Scientists at the Technische Universität Darmstadt have developed software, with which smartphones can automatically and autonomously organize an energy-efficient, ad-hoc network. Rapid organization of such a communications network can be vital in the event of disasters where normal communications infrastructures have been destroyed, since smartphones could then exchange, e.g., environmental-sensor data.
Time and information represent two significant, first-aid factors whenever disasters occur. In order to act appropriately, helpers must be able to obtain an overview of the situation as soon as possible. Scientists at the Technische Universität Darmstadt are banking on the aid of smartphones in such cases. Prof. Ralf Steinmetz, of the university's Multimedia Communications Dept., noted that, "The latest generation of smartphones come equipped with a wide variety of sensors, such as GPS‑sensors, motion sensors, and digital compasses." Such sensors allow them to scan the local area, making them ideally suited to collecting environmental-sensor data in cases where conventional communications infrastructures have failed. Steinmetz added that, "These days, nearly everyone carries such a data source around with them."
Under the auspices of the "Future Internet" research cluster, TU Darmstadt scientists have thus developed a system of autonomously acting smartphones, termed an "overlay-hybrid network" (OHN), for use in the event of disasters. As soon as smartphones receive a special SOS‑signal, they autonomously establish contact with one another and organize an ad-hoc network. Within that network, the individual smartphones involved act and collaborate as sensor nodes and autonomously decide which of them is to collect specific items of data and transmit it to certain other smartphones. As Dr.-Ing. Parag Mogre, who leads the investigations in that area, put it, "Every smartphone takes on those tasks that it is most-capable of handling. The result is an optimal set of data for rescue workers. We utilize the collaborations among the smartphones to both prevent rescue workers from being drowned in a flood of data and preclude potential traffic jams on the network, which is the worst thing that could happen when every second counts."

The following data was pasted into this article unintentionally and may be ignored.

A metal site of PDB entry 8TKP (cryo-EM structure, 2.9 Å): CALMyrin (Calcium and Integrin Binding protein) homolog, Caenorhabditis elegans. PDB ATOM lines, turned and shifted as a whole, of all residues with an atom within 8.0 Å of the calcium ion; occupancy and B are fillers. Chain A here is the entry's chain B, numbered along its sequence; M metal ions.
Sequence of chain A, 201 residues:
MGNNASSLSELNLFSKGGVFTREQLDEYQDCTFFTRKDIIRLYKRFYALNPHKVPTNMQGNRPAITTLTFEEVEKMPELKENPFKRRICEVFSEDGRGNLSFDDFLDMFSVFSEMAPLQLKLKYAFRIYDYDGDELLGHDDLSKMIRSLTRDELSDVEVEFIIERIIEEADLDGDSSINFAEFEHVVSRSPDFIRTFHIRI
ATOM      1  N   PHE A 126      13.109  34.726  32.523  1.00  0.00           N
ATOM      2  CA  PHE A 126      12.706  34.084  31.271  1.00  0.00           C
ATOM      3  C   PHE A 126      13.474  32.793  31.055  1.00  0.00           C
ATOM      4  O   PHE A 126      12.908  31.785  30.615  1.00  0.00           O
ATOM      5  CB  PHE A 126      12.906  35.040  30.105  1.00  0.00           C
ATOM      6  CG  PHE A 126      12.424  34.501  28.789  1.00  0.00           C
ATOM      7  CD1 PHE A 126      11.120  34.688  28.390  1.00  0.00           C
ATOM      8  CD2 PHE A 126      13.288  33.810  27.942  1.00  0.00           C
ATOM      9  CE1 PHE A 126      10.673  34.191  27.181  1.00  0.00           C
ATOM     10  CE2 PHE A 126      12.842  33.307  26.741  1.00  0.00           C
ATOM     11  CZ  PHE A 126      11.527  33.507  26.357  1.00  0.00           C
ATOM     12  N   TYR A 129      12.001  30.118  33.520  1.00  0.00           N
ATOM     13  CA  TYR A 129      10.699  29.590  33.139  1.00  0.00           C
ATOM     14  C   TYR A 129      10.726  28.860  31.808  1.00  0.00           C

Another equally important factor is smartphone energy consumptions, since their batteries are capable of powering them for limited times only. The Darmstadt group has thus chosen a hybrid architecture composed of Bluetooth and a W‑LAN. Mogre noted that, "Bluetooth and a W‑LAN complement one another in a virtually optimal manner," since although employment of a W‑LAN allows long-range communications and rapid data transfers, that particular technology also consumes large quantities of energy, which means that smartphones' batteries will be very quickly discharged. Bluetooth, on the other hand, consumes energy at low rates, but has a rather limited range and is confined to fairly low data-transfer rates. Once a smartphone's battery nears the fully discharged state, it therefore transmits the data that has been accumulated to a nearby network member whose battery has more life left in it via Bluetooth. The latter can then transmit that data onward via the W‑LAN. That approach provides the broadest bandwidths and best ranges attainable, combined with the lowest-possible energy consumptions.
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